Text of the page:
We promised pizza.
When the In Her Own Right project team started planning our second Metadata Enhancement Event, we thought we’d be sitting together in a computer lab on Drexel’s campus. And if you’re asking volunteers to help you, you gotta offer them pizza.
But when the specter of COVID-19 loomed before us, we knew we had to move our event online. Luckily, the PACSCL community rallied around us, and the event far exceeded our expectations.
Continue reading “Crowdsourcing in the Age of COVID”
Quaker minister Mary Kite was not like most Friends you may have heard of. Kite was born only a few months before well-known Quaker minister Lucretia Mott (Kite in late 1792, Mott at the start of 1793), and like Mott she was an outspoken woman who traveled widely to spread her message. However, in many ways the two were strikingly different.
Continue reading “Mary and the Devil”
Today marks the 139 years since the death of Quaker minister and activist Lucretia Mott on 11 November 1880. Born in 1793, Mott was a founder of the women’s rights movement and a leading advocate for abolition, peace, and other causes.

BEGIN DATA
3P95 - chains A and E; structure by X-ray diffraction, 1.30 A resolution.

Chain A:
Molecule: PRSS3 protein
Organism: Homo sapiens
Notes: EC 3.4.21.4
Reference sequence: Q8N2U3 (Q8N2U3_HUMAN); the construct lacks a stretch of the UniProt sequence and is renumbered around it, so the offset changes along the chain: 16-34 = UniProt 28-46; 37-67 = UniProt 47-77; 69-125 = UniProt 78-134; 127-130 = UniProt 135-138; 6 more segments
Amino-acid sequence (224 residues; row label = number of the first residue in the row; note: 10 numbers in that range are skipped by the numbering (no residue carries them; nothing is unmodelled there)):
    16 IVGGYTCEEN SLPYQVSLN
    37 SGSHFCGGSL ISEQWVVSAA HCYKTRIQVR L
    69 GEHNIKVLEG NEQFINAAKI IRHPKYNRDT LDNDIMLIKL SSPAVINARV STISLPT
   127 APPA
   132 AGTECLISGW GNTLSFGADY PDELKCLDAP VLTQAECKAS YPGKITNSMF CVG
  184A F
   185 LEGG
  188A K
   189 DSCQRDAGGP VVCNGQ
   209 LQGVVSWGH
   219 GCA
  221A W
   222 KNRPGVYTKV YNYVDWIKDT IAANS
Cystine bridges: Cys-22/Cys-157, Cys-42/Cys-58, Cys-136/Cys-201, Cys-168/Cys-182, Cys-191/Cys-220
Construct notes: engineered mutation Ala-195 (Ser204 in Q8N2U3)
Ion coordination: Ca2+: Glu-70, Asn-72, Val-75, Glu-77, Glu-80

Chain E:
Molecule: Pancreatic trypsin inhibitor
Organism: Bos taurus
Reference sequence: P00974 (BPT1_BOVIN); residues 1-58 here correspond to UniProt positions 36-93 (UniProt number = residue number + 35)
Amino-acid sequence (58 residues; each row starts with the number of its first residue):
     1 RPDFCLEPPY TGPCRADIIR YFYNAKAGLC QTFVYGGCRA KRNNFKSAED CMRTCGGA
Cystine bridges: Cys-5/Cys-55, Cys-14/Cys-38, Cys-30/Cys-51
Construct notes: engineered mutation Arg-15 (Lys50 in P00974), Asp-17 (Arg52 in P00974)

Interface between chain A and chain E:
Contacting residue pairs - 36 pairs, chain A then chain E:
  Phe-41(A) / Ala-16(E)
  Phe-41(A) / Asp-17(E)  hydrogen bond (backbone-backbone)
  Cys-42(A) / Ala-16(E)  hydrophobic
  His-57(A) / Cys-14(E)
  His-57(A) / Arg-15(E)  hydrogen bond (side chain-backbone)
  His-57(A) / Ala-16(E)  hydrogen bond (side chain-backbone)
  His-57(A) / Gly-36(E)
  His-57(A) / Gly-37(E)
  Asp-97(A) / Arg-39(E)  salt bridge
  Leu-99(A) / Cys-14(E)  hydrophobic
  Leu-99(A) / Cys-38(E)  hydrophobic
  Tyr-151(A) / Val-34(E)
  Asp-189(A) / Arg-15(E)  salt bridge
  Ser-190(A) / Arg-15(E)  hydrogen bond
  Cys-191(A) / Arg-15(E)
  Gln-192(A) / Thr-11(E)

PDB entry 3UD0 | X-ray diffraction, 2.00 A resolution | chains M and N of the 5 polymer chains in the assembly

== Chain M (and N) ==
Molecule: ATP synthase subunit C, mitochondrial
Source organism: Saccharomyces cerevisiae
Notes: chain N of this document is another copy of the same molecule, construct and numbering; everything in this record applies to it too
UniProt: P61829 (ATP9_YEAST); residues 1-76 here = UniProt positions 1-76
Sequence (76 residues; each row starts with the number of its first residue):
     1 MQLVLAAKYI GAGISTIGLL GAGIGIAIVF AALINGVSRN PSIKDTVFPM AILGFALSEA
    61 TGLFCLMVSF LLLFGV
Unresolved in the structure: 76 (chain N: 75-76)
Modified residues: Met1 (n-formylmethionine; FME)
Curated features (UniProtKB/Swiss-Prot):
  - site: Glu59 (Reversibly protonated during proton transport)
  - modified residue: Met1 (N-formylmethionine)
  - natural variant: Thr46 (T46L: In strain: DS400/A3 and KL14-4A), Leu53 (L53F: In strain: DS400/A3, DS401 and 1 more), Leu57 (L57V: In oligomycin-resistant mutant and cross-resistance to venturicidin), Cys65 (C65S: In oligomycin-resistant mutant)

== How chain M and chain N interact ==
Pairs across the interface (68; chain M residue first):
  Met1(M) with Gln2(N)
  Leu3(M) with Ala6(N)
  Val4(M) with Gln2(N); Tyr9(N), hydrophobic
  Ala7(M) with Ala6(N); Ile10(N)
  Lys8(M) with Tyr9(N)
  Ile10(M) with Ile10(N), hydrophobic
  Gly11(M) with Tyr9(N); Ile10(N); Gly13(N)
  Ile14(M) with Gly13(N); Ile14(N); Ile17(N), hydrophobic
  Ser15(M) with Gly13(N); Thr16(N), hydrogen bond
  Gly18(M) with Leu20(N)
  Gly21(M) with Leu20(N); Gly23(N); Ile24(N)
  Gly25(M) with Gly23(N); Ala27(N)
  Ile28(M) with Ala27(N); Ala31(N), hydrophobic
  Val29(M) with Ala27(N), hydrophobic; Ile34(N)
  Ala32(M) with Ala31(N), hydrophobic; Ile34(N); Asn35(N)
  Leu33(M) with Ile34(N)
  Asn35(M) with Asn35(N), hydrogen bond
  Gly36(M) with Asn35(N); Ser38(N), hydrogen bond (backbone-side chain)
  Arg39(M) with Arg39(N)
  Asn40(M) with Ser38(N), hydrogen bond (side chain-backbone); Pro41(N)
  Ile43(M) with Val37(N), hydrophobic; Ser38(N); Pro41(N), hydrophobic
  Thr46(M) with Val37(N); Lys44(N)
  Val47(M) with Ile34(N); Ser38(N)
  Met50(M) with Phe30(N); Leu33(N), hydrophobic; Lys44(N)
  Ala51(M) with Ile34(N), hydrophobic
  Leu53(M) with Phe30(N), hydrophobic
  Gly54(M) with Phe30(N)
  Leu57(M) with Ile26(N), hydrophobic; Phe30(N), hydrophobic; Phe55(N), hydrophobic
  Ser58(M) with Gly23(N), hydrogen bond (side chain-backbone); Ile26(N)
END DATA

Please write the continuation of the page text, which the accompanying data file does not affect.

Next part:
Continue reading “Mourning Lucretia Mott”
Belva Ann Lockwood (1830-1917) was a lawyer, presidential candidate, and women’s rights activist during a time when women possessed limited rights. Continue reading “Vote, Belva! Vote Belva!”
When I was hired to digitize collections for PACSCL’s In Her Own Right project, I was most excited to work with the Lucretia Mott papers. Mott (1793-1880) was a Quaker minister, abolitionist, social reformer, and one of the igniters of the women’s rights movement, and I was eager to learn more about her. One thing I did not expect was for Lucretia Mott to make me hungry. Though she was a tiny woman, she certainly enjoyed a good meal, and she often included the details of the fare she served or was served in her correspondence. She also touted her cooking skills, which her granddaughter Anna Davis Hallowell confirmed were excellent in the biography she wrote of her grandparents.
Continue reading “Lucretia Mott: 19th Century Foodie”
Popular narratives of the Civil War often suggest that white Northerners saved otherwise helpless African Americans from slavery. However, such portrayals are far from accurate; African Americans played a major role in the war effort and in advocating for emancipation. In honor of #BlackHistoryMonth, today we discuss “contrabands,” African American refugees who contributed to both developments.
Continue reading “Contraband: Centering Black Agency in the Civil War”
At first glance, this letter from Abby Hopper Gibbons might look like just another cranky old lady complaining about that newfangled elevated train, but she’s not just any cranky old lady, as this guest post explains. Continue reading “Abby Hopper Gibbons and the “Hellevated” Trains”